Who’s Got What Kind of Spectrum in the UK

With all that is going on at the moment in the UK with the Orange/T-Mobile merger, LTE in 1800 MHz, upcoming auctions for 800 and 2600 MHz spectrum in 2012, potential sale of 1800 MHz spectrum of EE to H3G, etc. it's a bit difficult to keep track of who actually has spectrum where and how much. Is your head spinning? Mine does.

But here's an interesting document released by Ofcom that shows who has what kind of spectrum in 2012 that sheds some light on the current situation. The details are on page 8. Quite insightful.

One thought on “Who’s Got What Kind of Spectrum in the UK”

  1. Development in microcell/HetNet, eICIC, chip and RF component support for a growing array that includes LTE modes is rap[idly emerging along the lines of evolving toward ‘SDWN’, Smart Distributed WBB Network, or Smart HetNet as Q is calling it.

    Part of that approach is to align and incorporate both 3G-LTE small cells and Wi-Fi which incorporate the variety of MACs for access to various licensed, unlicensed and ‘licensed-light’ spectrum.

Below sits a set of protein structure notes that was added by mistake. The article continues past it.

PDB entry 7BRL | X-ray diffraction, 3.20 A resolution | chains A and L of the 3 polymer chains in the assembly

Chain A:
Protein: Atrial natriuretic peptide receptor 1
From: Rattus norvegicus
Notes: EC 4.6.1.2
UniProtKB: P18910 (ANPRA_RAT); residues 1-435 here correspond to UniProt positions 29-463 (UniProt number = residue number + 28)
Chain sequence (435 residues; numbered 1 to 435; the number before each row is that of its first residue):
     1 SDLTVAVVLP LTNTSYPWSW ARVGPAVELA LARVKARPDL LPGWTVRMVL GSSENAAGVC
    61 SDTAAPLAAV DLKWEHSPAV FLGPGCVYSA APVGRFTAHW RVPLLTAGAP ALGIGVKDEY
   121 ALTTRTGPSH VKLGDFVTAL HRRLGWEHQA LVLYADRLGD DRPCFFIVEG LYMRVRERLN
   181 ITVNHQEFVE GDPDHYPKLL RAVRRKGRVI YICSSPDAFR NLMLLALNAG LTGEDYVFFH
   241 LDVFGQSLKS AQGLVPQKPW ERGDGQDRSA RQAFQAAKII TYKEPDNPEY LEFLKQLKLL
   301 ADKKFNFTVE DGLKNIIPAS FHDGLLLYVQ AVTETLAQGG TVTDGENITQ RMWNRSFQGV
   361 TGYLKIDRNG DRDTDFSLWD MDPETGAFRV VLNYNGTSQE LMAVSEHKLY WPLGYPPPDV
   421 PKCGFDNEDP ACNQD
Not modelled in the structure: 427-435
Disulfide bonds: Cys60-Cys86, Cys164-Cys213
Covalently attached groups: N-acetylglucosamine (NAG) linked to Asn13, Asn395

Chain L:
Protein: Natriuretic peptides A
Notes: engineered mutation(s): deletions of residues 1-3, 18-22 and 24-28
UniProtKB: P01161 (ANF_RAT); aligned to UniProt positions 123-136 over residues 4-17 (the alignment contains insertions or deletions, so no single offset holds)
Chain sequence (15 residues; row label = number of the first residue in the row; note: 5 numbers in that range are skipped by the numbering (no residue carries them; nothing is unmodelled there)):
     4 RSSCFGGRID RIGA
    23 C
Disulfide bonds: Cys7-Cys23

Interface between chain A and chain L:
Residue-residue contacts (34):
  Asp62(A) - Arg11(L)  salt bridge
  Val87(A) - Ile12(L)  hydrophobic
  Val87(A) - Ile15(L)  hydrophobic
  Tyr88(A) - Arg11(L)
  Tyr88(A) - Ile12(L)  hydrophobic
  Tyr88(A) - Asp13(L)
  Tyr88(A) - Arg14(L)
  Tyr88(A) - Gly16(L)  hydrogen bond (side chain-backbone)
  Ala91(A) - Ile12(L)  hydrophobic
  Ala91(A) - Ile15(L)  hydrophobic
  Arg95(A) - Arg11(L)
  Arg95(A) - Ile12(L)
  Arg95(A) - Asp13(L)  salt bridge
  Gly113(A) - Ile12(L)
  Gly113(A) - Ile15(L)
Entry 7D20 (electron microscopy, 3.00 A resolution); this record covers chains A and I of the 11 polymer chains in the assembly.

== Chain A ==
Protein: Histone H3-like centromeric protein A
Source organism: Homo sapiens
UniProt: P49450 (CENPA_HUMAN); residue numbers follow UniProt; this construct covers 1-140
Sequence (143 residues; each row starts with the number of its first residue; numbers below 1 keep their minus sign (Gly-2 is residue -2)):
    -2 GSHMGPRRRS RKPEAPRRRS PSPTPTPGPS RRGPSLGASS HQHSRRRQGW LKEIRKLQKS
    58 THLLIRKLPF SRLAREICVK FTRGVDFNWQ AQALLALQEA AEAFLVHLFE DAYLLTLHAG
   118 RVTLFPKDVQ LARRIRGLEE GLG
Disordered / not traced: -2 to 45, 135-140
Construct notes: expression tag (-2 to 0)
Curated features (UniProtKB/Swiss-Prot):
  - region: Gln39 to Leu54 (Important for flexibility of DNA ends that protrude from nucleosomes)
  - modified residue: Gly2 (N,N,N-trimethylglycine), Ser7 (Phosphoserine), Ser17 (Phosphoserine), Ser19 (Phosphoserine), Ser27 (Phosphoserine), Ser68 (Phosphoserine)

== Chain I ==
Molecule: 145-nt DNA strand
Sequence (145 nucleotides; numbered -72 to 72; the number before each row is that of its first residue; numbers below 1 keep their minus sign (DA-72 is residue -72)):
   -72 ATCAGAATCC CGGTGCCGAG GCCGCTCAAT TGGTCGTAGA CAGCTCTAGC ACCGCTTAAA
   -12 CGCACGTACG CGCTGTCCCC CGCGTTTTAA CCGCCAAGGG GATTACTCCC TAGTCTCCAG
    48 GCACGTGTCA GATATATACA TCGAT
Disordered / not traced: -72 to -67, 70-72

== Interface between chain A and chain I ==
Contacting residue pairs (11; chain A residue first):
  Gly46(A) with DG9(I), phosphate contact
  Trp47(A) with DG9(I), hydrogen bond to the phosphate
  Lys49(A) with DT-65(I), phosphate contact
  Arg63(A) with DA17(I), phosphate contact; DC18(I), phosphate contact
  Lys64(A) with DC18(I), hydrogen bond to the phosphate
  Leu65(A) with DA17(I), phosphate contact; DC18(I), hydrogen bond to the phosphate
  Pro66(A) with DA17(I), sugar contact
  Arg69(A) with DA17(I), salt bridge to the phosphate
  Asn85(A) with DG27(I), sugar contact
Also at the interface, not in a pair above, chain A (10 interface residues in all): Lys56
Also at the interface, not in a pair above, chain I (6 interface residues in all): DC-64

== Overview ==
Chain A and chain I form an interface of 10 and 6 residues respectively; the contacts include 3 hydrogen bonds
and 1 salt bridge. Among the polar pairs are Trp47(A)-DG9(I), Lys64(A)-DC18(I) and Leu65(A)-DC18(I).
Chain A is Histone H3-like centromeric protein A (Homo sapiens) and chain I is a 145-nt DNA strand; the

Its of interest to watch the regulatory developments and planned auctions and deployments occurring in the UK (Ofcom), Brazil, EU and US, in regards to orchestration of spectrum to provide multiple carrier band access through auction requirements for access to licensed spectrum.
    The general approach is to make some spectrum available for minority participation for which devices can be used in common across both the licensed and minority player participation or unlicensed bands of the newly allocated/licensed/licensed-light spectrum.

    The prevailing trends in most countries has been toward consolidation of operators and spectrum access. This runs counter to what some think should occur using the common IP approach. It will be interesting to see whether trends towards industry consolidation or a shift toward ‘broadband commons’ takes hold in the future.

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